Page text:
the small attic room she shared with Margaret. Closer to the floor, the air was
slightly cooler.

“That one’s spoken for,” a long slender arm draped
over her shoulder and pointed at the ad she’d been trying to read. “And that
one.” Her roommate pointed to another, and another. “And those two.” That left
very few ads that hadn’t been crossed out.

Darby sighed impatiently and pointed to the Oregon
note again. “What about this one?”

Margaret snorted indelicately. “O’course it’s
still available. How many well-bred British women do you know who are willing
to go marry an
American
just because he put a notice in a magazine? The
fellow’s off his nutter, if’n you ask me. Reaching for the moon. May as well
ask for one of the Royals from Buckingham Palace.”

“I was well bred—for a wee while,” Darby muttered,
though not truly up for a fight with her friend.

Margaret shrieked and pulled the
Gazette
out of her grasp, jumped up on the bed and held it high over Darby’s head.
Seated on the floor as she was, it would be pointless to reach for the thing.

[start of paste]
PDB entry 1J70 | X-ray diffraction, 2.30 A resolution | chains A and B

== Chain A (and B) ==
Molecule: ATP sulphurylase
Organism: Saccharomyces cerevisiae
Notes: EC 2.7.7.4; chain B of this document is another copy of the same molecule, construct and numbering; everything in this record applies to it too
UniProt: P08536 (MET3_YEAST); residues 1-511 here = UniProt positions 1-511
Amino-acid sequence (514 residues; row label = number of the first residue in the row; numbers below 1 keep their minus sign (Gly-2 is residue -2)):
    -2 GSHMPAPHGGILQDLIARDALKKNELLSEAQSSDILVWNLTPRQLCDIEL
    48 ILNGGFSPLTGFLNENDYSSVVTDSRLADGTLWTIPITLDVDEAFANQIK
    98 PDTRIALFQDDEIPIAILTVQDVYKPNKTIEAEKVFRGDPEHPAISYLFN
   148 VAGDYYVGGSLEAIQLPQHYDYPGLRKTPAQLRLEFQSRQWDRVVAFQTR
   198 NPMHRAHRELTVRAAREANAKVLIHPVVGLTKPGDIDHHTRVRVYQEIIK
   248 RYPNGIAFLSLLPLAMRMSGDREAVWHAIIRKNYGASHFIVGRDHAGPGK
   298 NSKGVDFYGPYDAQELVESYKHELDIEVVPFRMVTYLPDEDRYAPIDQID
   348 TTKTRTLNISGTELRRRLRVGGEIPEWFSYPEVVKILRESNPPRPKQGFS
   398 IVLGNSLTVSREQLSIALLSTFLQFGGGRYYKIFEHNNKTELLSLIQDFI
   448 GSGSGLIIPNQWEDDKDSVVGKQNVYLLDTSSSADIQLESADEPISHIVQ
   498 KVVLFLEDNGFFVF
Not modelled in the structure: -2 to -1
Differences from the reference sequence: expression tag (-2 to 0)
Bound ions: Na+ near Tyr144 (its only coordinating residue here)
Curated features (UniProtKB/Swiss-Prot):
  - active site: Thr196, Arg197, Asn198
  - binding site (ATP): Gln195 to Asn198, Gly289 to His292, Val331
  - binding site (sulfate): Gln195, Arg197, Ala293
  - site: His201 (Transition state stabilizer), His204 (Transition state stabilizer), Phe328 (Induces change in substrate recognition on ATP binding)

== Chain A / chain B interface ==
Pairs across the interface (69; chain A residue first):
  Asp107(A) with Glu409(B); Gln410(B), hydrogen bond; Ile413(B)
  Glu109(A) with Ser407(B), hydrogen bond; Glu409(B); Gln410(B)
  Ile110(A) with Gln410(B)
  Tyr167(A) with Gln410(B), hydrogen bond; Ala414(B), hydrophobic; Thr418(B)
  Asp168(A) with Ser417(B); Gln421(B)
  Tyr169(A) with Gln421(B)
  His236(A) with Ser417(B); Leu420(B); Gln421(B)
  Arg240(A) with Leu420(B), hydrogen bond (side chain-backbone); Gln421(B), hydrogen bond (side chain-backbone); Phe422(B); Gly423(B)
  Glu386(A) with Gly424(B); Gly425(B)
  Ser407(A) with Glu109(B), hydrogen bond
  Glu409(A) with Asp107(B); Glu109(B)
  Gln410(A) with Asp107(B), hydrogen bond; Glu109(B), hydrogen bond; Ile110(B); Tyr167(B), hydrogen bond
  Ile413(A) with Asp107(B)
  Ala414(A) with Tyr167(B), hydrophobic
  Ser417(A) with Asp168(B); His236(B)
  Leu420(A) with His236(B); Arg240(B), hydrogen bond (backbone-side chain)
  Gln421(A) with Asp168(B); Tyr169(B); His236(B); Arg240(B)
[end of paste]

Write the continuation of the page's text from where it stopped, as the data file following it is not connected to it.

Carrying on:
After all…she felt an urgent need to freshen up her well-bred manners.

“My dearest Margaret,” she said in her best
imitation of Queen Victoria herself, “it is unbecoming of you to bounce on the
bed. I insist you come down from there at once.” She snapped her fingers. “Where
are my ladies in waiting?” She looked at her lap and gasped. “And how, may I
ask, did I happen to be sitting on the floor?”

Margaret collapsed on the thin mattress in a fit
of giggles—which brought
The Grooms’ Gazette
back within Darby’s reach.
She had no trouble snatching it away while her roommate laughed herself
senseless. But just in case her friend thought to steal the magazine again,
Darby scooted around and pressed her back against the far wall to search for
the ad again.

It wasn’t a problem, really, to keep up a high
falutin’ accent. She’d grown up near the English border and was well accustomed
to the feel of the arrogant inflection on her tongue. She’d mocked her English
neighbors often enough.